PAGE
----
When it comes to pool landscaping ideas, there are a few things to consider and keep in mind.
After all, we want this area to be easy to maintain, fun to use, look good but also serve to create a great pool experience.
The first thing to understand Many folks have written to ask about the influence of chlorine on plants. For the most part, a bit a chlorinated pool water every now and then isn’t going to hurt any regular plant. You don”t want to soak the plant every day with the stuff but the splashing and general poolside water isn”t going to kill most plants.
Some Ideas for You To Consider
You want to hide that ugly fence so use tall bushy plants right next to the fence to hide it. These can be annuals such as Castor Bean plant or they can be perennials such as Aruncus.
Evergreens will do an excellent job of masking the fence and provide both a sense of privacy and they’ll bring value to your landscaping. They look good in both winter and summer
Note that evergreens and shrubs are less work than either perennials or annuals.
I’m a big fan of using evergreens and shrubs as background plants in this kind of garden and then adding a ton of containers (of all shapes and sizes) that can be moved around and changed from year to year. The fun part of this is that you can create any color combination you like. Simply use the largest containers you can as they”ll be out in the hot sun and will suffer. Here is more info on container growing gardens.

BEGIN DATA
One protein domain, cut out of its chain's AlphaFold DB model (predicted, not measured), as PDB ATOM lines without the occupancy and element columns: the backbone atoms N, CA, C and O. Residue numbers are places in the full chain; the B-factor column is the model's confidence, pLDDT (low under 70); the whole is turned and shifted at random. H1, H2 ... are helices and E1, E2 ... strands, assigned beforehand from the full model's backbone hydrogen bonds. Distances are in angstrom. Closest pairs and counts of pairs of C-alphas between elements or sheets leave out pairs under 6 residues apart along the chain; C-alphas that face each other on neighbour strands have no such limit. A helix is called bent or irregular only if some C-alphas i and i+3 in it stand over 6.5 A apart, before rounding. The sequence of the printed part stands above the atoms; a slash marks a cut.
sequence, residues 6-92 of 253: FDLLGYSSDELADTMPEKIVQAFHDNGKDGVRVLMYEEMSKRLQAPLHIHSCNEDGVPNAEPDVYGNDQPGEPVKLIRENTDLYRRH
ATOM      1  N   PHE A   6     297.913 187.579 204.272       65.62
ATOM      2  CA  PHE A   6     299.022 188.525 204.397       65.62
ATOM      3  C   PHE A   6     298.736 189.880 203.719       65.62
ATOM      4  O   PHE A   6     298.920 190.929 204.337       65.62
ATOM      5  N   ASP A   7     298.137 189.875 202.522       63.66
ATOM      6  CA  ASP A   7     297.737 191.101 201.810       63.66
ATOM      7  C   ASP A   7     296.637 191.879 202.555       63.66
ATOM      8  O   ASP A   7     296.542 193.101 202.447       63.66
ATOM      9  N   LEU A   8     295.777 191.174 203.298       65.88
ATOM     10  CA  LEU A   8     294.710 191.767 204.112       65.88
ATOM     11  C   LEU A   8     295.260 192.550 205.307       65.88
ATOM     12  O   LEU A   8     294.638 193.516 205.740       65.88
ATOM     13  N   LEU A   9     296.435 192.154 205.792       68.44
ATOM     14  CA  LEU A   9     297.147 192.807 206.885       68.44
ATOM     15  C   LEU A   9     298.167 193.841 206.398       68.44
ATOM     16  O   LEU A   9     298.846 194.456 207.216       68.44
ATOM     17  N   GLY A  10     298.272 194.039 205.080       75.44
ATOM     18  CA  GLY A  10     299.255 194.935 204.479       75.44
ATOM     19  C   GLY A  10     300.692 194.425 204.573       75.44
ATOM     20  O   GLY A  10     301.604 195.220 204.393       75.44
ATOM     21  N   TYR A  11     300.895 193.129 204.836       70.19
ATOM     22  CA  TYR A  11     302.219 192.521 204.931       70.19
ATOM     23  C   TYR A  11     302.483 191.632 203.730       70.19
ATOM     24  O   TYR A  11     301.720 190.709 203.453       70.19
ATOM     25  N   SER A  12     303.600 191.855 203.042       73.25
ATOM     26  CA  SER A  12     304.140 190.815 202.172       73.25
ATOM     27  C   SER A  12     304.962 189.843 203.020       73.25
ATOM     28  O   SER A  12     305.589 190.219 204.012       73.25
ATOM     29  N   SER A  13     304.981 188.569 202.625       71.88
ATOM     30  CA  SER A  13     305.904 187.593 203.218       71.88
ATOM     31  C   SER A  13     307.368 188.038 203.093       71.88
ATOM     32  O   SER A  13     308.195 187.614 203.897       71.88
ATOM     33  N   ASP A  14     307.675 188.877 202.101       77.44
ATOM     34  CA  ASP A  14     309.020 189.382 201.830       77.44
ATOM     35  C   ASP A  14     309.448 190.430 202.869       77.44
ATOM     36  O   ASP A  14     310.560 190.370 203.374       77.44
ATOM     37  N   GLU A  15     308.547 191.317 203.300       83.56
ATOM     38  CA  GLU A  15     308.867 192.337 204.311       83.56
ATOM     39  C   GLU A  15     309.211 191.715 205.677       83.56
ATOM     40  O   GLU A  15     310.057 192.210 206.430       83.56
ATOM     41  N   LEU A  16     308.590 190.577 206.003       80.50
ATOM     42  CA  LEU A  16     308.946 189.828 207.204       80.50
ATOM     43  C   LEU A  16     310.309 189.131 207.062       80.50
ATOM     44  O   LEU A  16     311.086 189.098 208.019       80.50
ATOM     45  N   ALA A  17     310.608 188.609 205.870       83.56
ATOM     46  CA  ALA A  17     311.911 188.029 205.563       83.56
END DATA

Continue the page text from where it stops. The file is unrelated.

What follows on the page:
They’re big. They’re bright. They bloom all summer. They’re inexpensive. So why aren’t you growing tons of them around your swimming pool? 🙂
I know a lot of folks love having climbing roses up the fencing or have roses in the pool area. I’m not a big fan and my pool landscaping always avoided this plant.
The darn things have thorns. This is only a problem when you want to retrieve that pool toy that got tossed right underneath them and you’re in your bathing suit – and you left your armour in the house.
If you want a fast growing vine, consider the annual morning glory. Plant the seeds closer together than recommended in the packets (about 6-inches apart is good) and they’ll quickly grow up so by July you won’t see through the fence. Thicker plants will fight for territory on the fence and you’ll have a thick screen. Mind you, you’ll have to pull them off in the fall to leave the area clean.
Perennial vines such as Clematis and Honeysuckle also work nicely on fences although Honeysuckle can be a bit messy and is an aphid-trap.
You already know that you want a great paving system around your pool so you don’t slip. I know it sounds a bit basic but a lot of people pick tile or some other slippery surface instead of thinking through the safety issue. This is a pretty basic pool landscaping issue in my mind.
Landscaping around a pool is one of the few places where you really want to understand how *wide* each of the plants you’re using truly is. You want that overlap along the edges for privacy so space them appropriately. You can always fill between them with annuals until they grow wide enough to provide a full cover.